Gavin Bowman's blog

Squidoo: Enter the Lensmaster

So, Squidoo has moved from private to public beta and we're allowed to talk about it again. Does this mean anything to me? Is it any good? Is it important?

Bob Walsh clearly loves it, others aren't so sure. I logged in at the end of October, when the initial invitation came through, brimming with excitment. I clicked around a bit, tried building a lens, didn't really get it, got disappointed with the small number of modules on offer, and never went back.

This weekend I decided it was time for a second look.

.NET: CausesValidation, Validating and the Escape Key

I had a bug report recently which said that some of my dialog windows didn't close when the Escape key was pressed. As it was for a C# Windows Forms application, I figured I must have forgotten to set the CancelButton for the form; I was surprised I'd missed it, but it seemed like the most logical explanation.

In .NET forms, the CancelButton property can be set to a control which will be activated if the user presses the Escape key.

Dreamweaver 8 as a Ruby IDE

In last week's post, I talked about how I was trying to find a suitable IDE for Ruby on Rails development, and how my preferred solution would be a syntax highlighting plug-in or modification for Dreamweaver or Visual Studio.

I also provided a link to this tutorial from BDC Software, which implied that with a bit of tweaking, Dreamweaver could not only do the syntax highlighting, but even code hints too. I tried it, and it worked, so the rest of this post is a step by step process for both, which borrows an awful lot from that tutorial, and from this page from RubyGarden.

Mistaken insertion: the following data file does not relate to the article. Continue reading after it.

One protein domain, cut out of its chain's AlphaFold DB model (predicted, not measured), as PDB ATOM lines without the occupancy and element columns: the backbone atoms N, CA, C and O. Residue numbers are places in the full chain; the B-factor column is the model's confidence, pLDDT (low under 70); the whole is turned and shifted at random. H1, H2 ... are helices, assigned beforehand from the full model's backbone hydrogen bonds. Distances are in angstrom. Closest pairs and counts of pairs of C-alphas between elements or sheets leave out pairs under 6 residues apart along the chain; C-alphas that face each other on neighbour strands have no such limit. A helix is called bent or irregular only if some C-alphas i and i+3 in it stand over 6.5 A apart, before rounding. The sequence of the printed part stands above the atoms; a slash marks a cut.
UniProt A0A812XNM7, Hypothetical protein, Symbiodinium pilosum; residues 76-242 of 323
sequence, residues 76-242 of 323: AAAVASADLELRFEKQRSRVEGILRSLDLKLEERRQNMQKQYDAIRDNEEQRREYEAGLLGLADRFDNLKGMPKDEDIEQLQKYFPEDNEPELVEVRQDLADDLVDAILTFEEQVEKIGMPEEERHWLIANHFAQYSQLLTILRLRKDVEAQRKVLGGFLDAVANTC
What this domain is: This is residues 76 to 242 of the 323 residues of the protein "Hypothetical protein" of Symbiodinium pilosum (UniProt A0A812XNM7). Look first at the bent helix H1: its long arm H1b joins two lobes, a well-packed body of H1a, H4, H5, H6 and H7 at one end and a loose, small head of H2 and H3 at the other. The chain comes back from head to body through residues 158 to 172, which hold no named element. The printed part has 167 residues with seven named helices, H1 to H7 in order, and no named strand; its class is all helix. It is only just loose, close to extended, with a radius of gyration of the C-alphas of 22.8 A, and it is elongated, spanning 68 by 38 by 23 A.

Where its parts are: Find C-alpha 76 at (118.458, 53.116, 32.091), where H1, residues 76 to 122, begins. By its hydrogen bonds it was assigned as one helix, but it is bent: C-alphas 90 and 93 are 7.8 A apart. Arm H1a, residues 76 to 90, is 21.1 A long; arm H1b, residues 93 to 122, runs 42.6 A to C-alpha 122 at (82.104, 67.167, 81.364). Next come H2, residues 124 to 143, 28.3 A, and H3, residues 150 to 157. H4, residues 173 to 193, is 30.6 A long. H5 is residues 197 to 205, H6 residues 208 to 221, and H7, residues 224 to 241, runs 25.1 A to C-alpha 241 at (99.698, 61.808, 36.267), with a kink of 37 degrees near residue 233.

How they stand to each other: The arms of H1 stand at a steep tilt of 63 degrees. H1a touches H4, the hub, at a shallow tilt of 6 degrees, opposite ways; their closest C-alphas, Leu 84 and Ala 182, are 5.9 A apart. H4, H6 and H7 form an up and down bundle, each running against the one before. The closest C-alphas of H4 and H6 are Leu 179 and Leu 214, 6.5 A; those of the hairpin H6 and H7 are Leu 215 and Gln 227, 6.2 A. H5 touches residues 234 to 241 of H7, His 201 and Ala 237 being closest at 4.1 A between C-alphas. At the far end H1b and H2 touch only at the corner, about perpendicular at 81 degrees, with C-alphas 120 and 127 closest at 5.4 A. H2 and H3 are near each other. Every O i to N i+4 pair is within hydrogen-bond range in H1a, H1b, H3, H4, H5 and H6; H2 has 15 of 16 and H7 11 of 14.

A Little More on Rails

Last week I started talking about giving Ruby on Rails a try, and I had planned to have plenty more to say for this post. I have a printed copy of the great looking Four Days on Rails guide sitting on my desk, and I’ve been looking forward to digging in.

Unfortunately, aside from a minor quest to figure out how to customize IDE syntax highlighting, the experiment took a bit of a backseat this week. So, I’m going to go back to what I learned the previous week and share something from the starter tutorials that really got me excited about working with the framework.

Riding the Rails

The first couple of times I didn’t really know what they were talking about, I’d seen the name before, but usually just as the title of a forum or blog post that I didn’t bother to read. Once I realized that they were talking about a web development framework, I felt like I knew where the loop was, but still couldn’t understand why so many people had so much to say about it.

I’m talking, of course, about Ruby on Rails, and all the extra work my tired desktop developer’s brain had to do to filter out all the Rails evangelism. Well, the time came; I had enough free time to give it a try, and I wanted to know what all the fuss was about.

A Productivity Lesson from The Shining